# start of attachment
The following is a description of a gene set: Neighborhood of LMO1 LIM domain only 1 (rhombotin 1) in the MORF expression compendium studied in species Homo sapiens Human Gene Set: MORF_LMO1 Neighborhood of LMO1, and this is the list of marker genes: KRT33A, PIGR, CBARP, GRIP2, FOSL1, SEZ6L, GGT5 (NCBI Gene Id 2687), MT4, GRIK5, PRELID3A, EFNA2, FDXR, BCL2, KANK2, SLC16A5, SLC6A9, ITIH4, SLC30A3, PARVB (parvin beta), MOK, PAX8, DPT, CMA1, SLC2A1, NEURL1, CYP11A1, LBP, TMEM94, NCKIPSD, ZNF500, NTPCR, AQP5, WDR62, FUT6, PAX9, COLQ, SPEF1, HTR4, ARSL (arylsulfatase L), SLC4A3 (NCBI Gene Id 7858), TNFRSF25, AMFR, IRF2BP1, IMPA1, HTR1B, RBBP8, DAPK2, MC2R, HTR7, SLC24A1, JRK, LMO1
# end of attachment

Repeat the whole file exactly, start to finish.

The following is a description of a gene set: Neighborhood of LMO1 LIM domain only 1 (rhombotin 1) in the MORF expression compendium studied in species Homo sapiens Human Gene Set: MORF_LMO1 Neighborhood of LMO1, and this is the list of marker genes: KRT33A, PIGR, CBARP, GRIP2, FOSL1, SEZ6L, GGT5 (NCBI Gene Id 2687), MT4, GRIK5, PRELID3A, EFNA2, FDXR, BCL2, KANK2, SLC16A5, SLC6A9, ITIH4, SLC30A3, PARVB (parvin beta), MOK, PAX8, DPT, CMA1, SLC2A1, NEURL1, CYP11A1, LBP, TMEM94, NCKIPSD, ZNF500, NTPCR, AQP5, WDR62, FUT6, PAX9, COLQ, SPEF1, HTR4, ARSL (arylsulfatase L), SLC4A3 (NCBI Gene Id 7858), TNFRSF25, AMFR, IRF2BP1, IMPA1, HTR1B, RBBP8, DAPK2, MC2R, HTR7, SLC24A1, JRK, LMO1